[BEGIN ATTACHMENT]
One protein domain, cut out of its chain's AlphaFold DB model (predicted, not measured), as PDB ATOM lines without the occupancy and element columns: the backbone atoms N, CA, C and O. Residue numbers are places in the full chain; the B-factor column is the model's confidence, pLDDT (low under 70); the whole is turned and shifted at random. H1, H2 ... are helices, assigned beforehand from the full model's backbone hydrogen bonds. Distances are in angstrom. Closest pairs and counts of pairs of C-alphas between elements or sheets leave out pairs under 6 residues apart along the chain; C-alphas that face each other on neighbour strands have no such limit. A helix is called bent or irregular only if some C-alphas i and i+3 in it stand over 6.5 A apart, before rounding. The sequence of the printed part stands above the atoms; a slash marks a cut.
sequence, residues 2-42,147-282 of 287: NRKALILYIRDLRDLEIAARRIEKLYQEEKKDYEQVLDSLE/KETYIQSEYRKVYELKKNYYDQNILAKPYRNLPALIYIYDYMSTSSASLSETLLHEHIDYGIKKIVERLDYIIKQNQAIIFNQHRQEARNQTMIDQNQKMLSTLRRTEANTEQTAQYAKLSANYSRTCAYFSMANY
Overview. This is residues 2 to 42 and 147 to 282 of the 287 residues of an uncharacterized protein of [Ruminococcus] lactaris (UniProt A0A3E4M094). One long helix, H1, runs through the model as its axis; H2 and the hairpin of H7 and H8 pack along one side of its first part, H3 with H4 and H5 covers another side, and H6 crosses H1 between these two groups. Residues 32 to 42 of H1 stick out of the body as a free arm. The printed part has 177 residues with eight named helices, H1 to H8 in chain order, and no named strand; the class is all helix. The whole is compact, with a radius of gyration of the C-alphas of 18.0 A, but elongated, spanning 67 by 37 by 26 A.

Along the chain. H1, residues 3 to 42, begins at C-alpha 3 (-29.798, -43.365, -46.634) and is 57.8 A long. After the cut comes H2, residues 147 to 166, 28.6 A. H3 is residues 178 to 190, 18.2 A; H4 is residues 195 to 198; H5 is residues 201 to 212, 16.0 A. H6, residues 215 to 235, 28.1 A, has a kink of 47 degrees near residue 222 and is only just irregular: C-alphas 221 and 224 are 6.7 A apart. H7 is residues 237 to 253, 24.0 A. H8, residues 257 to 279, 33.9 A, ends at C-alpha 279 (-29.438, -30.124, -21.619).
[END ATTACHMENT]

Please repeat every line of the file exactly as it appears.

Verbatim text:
One protein domain, cut out of its chain's AlphaFold DB model (predicted, not measured), as PDB ATOM lines without the occupancy and element columns: the backbone atoms N, CA, C and O. Residue numbers are places in the full chain; the B-factor column is the model's confidence, pLDDT (low under 70); the whole is turned and shifted at random. H1, H2 ... are helices, assigned beforehand from the full model's backbone hydrogen bonds. Distances are in angstrom. Closest pairs and counts of pairs of C-alphas between elements or sheets leave out pairs under 6 residues apart along the chain; C-alphas that face each other on neighbour strands have no such limit. A helix is called bent or irregular only if some C-alphas i and i+3 in it stand over 6.5 A apart, before rounding. The sequence of the printed part stands above the atoms; a slash marks a cut.
sequence, residues 2-42,147-282 of 287: NRKALILYIRDLRDLEIAARRIEKLYQEEKKDYEQVLDSLE/KETYIQSEYRKVYELKKNYYDQNILAKPYRNLPALIYIYDYMSTSSASLSETLLHEHIDYGIKKIVERLDYIIKQNQAIIFNQHRQEARNQTMIDQNQKMLSTLRRTEANTEQTAQYAKLSANYSRTCAYFSMANY
Overview. This is residues 2 to 42 and 147 to 282 of the 287 residues of an uncharacterized protein of [Ruminococcus] lactaris (UniProt A0A3E4M094). One long helix, H1, runs through the model as its axis; H2 and the hairpin of H7 and H8 pack along one side of its first part, H3 with H4 and H5 covers another side, and H6 crosses H1 between these two groups. Residues 32 to 42 of H1 stick out of the body as a free arm. The printed part has 177 residues with eight named helices, H1 to H8 in chain order, and no named strand; the class is all helix. The whole is compact, with a radius of gyration of the C-alphas of 18.0 A, but elongated, spanning 67 by 37 by 26 A.

Along the chain. H1, residues 3 to 42, begins at C-alpha 3 (-29.798, -43.365, -46.634) and is 57.8 A long. After the cut comes H2, residues 147 to 166, 28.6 A. H3 is residues 178 to 190, 18.2 A; H4 is residues 195 to 198; H5 is residues 201 to 212, 16.0 A. H6, residues 215 to 235, 28.1 A, has a kink of 47 degrees near residue 222 and is only just irregular: C-alphas 221 and 224 are 6.7 A apart. H7 is residues 237 to 253, 24.0 A. H8, residues 257 to 279, 33.9 A, ends at C-alpha 279 (-29.438, -30.124, -21.619).